Wednesday, August 01, 2007

Here is an excerpt from a recent comment:

"Oh yeah. If you do not believe in the separation of church and state, then I think you are truly unAmerican."

As for the name calling, there are many who take offense at being called unAmerican or unpatriotic. These are hot button labels that seem to get a lot of people boiling mad, and it seems to really bother those on the Left, probably because these words tend to hit a proverbial nerve. I mean, if you call an unattractive person dumb, he'll probably shrug it off, but call him ugly and he'll get upset. Calling a liberal unAmerican amounts to the ultimate insult. The only thing that gets Ted Kennedy more red-faced is a nice bottle of single malt.

For me, the label is insignificant and hollow. I am 6'2" tall, so calling me unAmerican is akin to calling me short. It makes no sense, seems rather laughable and reflects a degree of ignorance in the accuser. But it does give me a nice chuckle.

It's not the first time, mind you. There have been many on the Left who have graced this website and they all have the same arguments. My readers will surely recognize these canned talking points which leads me to ask, if the Left so adamantly believes in their cause why wouldn't they champion it with a little more originality?

But I do, in a way, pity those who have no comprehension of what it means to be American, in much the same way I pity a child who wields his daddy's gun like a toy, unaware of the danger in carelessness. You know the inevitable is coming. Indeed, the Left seems to wield our freedoms in the same manner.

I believe in the Constitution and the freedoms guaranteed by it, but I also believe that the Constitution must be protected and defended vigorously, not just in taking up arms against those who wish to destroy It, but also in taking care not to neglect or abuse the freedom that It provides. With freedom comes an immense responsibility and part of that is the responsibility of self-restraint. The Left has failed to grasp this concept and so our freedom becomes abused. So it hardly bothers me when someone like that calls me unAmerican. It is the equivalent of me calling someone unmotherly. How can I possibly fling that accusation when I have no idea what it means to be a mother?

Os Guinness once said: "Faith requires freedom, Freedom requires virtue, Virtue requires faith and so on ad infinitum." In the context of today's society he seems to be dead on, which is why this quote is a central theme in my book. So I take a few days off to travel "deep-in-the-heart" and I leave my faithful readers to ponder those words, the words of an Irishman born in China who knows what it means to be free, to be American. God bless you all.

8 comments:

Robert M. said...

I don't actually mind when people call me unAmerican. I take it as, okay, America's a cool country, but I don't associate myself as much else but an individual, so I just dislike labels, positive or negative.

SNAKE HUNTERS said...

Re: Your top left tag hinting that Osama bin Laden may have recently died of Typhoid Fever is no real surprise, if true.

Ayman al Zawahiri has been the "Talking Head" for the Terror Group for many months, and no substantial change is expected.

One Down, One to Go, if the leaked
story to French Newspaper L'est Republicain proves valid. reb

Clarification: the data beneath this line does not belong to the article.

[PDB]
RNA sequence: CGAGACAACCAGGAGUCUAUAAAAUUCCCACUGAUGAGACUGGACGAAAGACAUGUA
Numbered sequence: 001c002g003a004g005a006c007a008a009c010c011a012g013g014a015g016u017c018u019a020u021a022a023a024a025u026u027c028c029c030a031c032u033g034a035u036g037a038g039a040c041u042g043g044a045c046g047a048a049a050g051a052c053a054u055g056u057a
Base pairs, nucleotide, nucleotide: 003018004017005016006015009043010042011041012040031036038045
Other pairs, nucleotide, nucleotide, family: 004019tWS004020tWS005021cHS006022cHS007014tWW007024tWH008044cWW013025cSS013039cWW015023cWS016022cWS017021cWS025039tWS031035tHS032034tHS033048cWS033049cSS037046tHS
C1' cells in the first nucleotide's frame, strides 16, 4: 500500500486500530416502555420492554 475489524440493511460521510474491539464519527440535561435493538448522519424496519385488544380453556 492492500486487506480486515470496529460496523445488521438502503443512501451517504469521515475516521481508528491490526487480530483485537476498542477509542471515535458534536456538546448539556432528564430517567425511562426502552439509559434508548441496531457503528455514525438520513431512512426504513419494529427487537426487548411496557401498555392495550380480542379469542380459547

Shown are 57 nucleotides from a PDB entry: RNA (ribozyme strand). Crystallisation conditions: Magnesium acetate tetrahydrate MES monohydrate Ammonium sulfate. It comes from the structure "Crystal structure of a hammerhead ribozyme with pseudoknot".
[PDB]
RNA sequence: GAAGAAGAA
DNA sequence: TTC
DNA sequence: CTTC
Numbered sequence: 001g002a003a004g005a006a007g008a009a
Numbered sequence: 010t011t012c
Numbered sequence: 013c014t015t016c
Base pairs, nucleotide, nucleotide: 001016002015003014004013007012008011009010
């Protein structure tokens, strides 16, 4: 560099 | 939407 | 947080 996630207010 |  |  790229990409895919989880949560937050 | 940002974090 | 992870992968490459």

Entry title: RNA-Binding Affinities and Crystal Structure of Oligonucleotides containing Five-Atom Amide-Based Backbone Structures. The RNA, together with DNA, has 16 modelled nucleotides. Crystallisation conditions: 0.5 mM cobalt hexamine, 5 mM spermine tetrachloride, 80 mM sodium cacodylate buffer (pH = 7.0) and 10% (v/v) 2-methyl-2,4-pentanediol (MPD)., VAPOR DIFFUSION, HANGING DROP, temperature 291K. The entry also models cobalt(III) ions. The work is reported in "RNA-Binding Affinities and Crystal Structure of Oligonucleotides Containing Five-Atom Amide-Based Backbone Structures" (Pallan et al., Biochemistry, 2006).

The Loop Garoo Kid said...

AMENDMENT I

"Congress shall make no law respecting an establishment of a religion, or prohibiting the free exercise thereof; or abridging the freedom of speech, or of the press; or the right of the people peaceably to assemble; and to petition the government for a rdress of grievances."

This is the first and greatest amendment and the second is liken to it.

Speaking of canned arguments, you decry labeling yet much of what you post consists of "the left this and the left that."

Being unAmerican isn't a label, it is a status of those whose interpretation of the First Amendment is restrictive.

The King of England was also the head of the Church of England and the framers of the Constitution wre not only aware of that fact, but also were mindful of England's history beginning with the reign of Henry VIII, the creation of the Church of England, and the history that followed that creation which occurred beginning slightly more than 250 years before.

We have close ties to Great Britain but her Majesty is a Brit and is also unAmerican.

The separation of church and state is the first cornerstone upon which our republic is founded. So I favor banning prayer in schooland I believe that Alabama's Chief Justice, Roy Moore, was in error.

I lose no sleep about "In God We Trust" appearing on our currency and elsewhere nor am I troubled by the words "One nation under God" in the Pledge of Allegiance.

But if you do not believe in the separation of church and state then the best for which you can hope is the current state of affairs in Great Britain. At worst, you may experience the Islamic Republic of Iran or the Taliban.

You write: "I believe in the Constitution and the freedoms guaranteed by it, but I also believe the Constitution must be protected and defended vigorously from those who destroy it, not just in taking arms against those would destroy it, but also in taking care not to abuse or neglect the freedoms it provides." I agree w/ your first clause although I do not understand your use of the word "but" as opposed to "and."

Your reason then falters b/c freedom cannot be be abused. Yes, w/ freedom comes responsibility but lack of self restraint is not freedom.

In fact, I believe that you only accept freedom so far as your own beliefs are concerned. Clearly, you believe that "freedom of speech" as determined by the Supreme Court of the United States is not "freedom of speech" but "abuse of speech." This explains your position on the ACLU.